Various locoregional flaps have been successfully used on defects up the upper, middle, and lower third of the leg. For example, the gastrocnemius flap has been used in the proximal third of the leg, while the soleus flap is more suitable for defects of the middle third of the leg.[21] [22] The reverse sural artery fasciocutaneous flap has been utilized for small defects at the distal one-third; however, large defects, particularly at the distal one-third of the leg, frequently require free tissue transfer or biologic wound agents to repair the defect.[10] [23] [24]

Biologic wound agents offer a multitude of advantages for both the patient and surgeon. First, use of biologic wound agents is one manner in which soft tissue coverage can be provided in an outpatient setting for patients who are medically unfit to undergo lengthy microsurgical reconstruction.[13] [15] Given the fact that the majority of patients undergoing oncoplastic reconstruction of cutaneous malignancies are middle-aged or elderly, the incidence of medical comorbidities that can result in adverse surgical events is significantly higher than the general population.[25] Second, biologic wound agents may be employed should the size of the soft tissue defect reach a threshold where the size of the free flap needed for reconstruction causes unacceptable levels of donor site morbidity. Small defects in areas where locoregional tissue transfer is difficult, such as the dorsum of the great toe, may be easily reconstructed using biologic wound agents before definitive reconstruction with a STSG. Lastly, in the instance where the results of the surgical pathology evaluation are not completed, acellular dermal matrix products can be employed as a temporizing measure until the person is cleared for definitive reconstruction.


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Case 1

A 35-year-old male patient presented to our clinic with a large fungating encrusted lesion on the posterior aspect of the leg. The patient successfully underwent Mohs micrographic surgery and achieved clear margins. A large sheet of Integra was placed in the popliteal fossa. Care was taken to ensure that the left leg was straight during the application to obtain an accurate template size. After 90 days a large STSG was applied over the Integra template for enhanced. wound healing and cosmesis ([Fig. 1]).

Zoom Image
Fig. 1 Use of Integra to reconstruct a post-ablative defect of the posterior leg and thigh following resection of a large squamous cell carcinoma in a 35-year-old male. Preoperative photography (A), 90 days postoperatively demonstrating complete take of Integra (B), definitive reconstruction of the leg defect with STSG at 90 days postoperatively (C).

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Case 2

A 66-year-old female patient presented following melanoma excision of the right heel. Given the lack of subcutaneous tissue secondary to resection of the melanoma, a medial plantar artery flap was initially proposed; however, it was forgone due to the need for autologous skin graft harvest from the patients back. The decision was ultimately made to reconstruct the soft tissue defect using Integra without negative pressure wound therapy. The patient's wound successfully resolved after 5 months, and she was able to return to weight-bearing activities ([Fig. 2]).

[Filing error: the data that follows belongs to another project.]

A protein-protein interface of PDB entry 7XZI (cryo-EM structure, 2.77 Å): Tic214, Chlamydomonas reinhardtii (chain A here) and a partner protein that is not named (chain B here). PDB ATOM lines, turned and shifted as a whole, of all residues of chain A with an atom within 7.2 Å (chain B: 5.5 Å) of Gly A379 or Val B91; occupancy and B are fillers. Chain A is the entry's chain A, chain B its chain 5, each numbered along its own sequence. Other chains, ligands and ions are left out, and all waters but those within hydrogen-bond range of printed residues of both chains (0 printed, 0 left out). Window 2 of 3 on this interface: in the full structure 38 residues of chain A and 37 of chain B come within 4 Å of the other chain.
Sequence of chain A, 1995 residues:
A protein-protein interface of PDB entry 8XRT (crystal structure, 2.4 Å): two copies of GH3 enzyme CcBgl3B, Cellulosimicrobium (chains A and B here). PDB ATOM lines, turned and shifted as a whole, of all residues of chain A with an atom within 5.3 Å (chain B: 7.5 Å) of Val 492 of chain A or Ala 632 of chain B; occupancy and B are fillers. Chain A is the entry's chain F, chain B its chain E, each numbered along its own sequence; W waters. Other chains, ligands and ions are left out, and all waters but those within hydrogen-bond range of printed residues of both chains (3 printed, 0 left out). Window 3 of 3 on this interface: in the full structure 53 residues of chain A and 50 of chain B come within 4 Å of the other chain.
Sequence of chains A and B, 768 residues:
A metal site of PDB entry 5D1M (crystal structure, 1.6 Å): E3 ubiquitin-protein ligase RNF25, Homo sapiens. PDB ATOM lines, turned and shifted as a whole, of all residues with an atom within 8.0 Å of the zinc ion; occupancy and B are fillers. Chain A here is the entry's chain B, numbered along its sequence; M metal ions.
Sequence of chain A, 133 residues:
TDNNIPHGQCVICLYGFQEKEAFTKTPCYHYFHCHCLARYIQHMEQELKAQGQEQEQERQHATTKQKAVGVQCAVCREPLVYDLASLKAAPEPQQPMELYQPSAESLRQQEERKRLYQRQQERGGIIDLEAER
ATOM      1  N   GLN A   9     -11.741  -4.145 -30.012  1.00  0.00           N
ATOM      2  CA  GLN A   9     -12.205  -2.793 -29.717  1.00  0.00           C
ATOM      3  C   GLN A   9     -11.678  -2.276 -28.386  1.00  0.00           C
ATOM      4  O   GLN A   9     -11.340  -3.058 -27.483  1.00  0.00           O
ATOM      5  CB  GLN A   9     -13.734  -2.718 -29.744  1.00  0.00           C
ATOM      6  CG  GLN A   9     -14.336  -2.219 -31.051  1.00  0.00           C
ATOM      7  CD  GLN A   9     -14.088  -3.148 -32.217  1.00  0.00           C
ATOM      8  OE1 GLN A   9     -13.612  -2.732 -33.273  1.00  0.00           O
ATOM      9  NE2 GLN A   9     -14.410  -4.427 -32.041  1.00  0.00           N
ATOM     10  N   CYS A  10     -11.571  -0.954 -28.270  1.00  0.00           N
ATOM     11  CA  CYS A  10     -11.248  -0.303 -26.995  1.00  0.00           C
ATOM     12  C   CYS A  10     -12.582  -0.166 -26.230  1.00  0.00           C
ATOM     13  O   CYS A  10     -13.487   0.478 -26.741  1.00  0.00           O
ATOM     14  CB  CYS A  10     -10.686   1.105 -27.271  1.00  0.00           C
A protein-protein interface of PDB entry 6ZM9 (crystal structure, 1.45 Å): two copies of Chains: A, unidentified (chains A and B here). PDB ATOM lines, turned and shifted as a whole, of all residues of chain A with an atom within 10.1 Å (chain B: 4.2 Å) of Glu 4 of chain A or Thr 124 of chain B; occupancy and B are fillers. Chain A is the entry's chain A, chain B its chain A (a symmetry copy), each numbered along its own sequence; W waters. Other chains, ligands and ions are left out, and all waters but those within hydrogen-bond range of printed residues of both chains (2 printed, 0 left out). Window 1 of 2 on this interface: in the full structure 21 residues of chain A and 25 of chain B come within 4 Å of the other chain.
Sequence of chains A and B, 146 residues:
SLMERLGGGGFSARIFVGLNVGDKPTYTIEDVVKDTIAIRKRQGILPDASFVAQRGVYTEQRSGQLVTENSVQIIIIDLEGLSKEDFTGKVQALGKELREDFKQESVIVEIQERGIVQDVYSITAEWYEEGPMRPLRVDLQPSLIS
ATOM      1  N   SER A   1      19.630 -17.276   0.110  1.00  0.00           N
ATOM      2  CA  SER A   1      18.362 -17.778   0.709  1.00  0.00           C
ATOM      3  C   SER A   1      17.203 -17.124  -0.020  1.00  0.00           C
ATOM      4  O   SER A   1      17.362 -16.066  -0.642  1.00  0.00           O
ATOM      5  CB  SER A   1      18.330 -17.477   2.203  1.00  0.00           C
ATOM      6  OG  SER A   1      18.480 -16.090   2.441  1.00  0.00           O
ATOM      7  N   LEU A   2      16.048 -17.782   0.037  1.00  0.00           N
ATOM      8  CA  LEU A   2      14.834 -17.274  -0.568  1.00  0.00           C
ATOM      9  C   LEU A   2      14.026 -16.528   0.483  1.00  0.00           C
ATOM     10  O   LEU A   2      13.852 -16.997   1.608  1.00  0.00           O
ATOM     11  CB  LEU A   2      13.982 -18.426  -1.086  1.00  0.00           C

Zoom Image
Fig. 2 Use of Integra to reconstruct a post-ablative defect of the heel following resection of a melanoma in a 66-year-old female. Photograph of post-ablative defect (A), 8 weeks following placement of Integra (B), 5 months following placement of Integra (C).

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Case 3

A 72-year-old male patient presented with a full thickness defect of the great toe secondary to extirpation of an ungual melanoma. The patient showed signs of joint laxity of the toe due to the extent of the dissection and proximity to the extensor tendon. A single 0.62 Kirshner wire was employed to stabilize the joint, and Integra was applied to provide soft tissue coverage. On postoperative day 25, a STSG was applied over the Integra. Thirty-five days after the addition of the STSG the patient's wound resolved ([Fig. 3]).

Zoom Image
Fig. 3 Use of Integra to reconstruct a post-ablative defect of the great toe following resection of an ungual melanoma in a 72-year-old male. Photograph of post-ablative defect (A), percutaneous pin fixation with Kirshner wire used to stabilize the joint laxity that occurred secondarily to tumor excision (B), 25 days following placement of Integra (C), placement of STSG 25 days after initial excision and placement of Integra (D,E)

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Conclusion

The limited tissue envelope and functional demands of the lower extremities often pose a significant challenge for the reconstructive surgeon. Biologic wound agents have proven to be both viable treatment additions and alternatives to current modalities in simple and complex reconstructive scenarios. Though biologic wound agents do have limitations, the author has demonstrated successful uses, techniques, and indications for these agents following Mohs reconstruction in the lower extremity. Ultimately, wound coverage options should be evaluated case-by-case, using the reconstructive modality that maximizes functional and aesthetic outcomes.


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Conflict of Interest

None declared.


Address for correspondence

Douglas M. Sammer, MD
Department of Plastic Surgery, University of Texas Southwestern Medical Center
1801 Inwood Road, Dallas, TX 75390-9132

Publication History

Article published online:
12 April 2022

© 2022. Thieme. All rights reserved.

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Zoom Image
Fig. 1 Use of Integra to reconstruct a post-ablative defect of the posterior leg and thigh following resection of a large squamous cell carcinoma in a 35-year-old male. Preoperative photography (A), 90 days postoperatively demonstrating complete take of Integra (B), definitive reconstruction of the leg defect with STSG at 90 days postoperatively (C).
Zoom Image
Fig. 2 Use of Integra to reconstruct a post-ablative defect of the heel following resection of a melanoma in a 66-year-old female. Photograph of post-ablative defect (A), 8 weeks following placement of Integra (B), 5 months following placement of Integra (C).
Zoom Image
Fig. 3 Use of Integra to reconstruct a post-ablative defect of the great toe following resection of an ungual melanoma in a 72-year-old male. Photograph of post-ablative defect (A), percutaneous pin fixation with Kirshner wire used to stabilize the joint laxity that occurred secondarily to tumor excision (B), 25 days following placement of Integra (C), placement of STSG 25 days after initial excision and placement of Integra (D,E)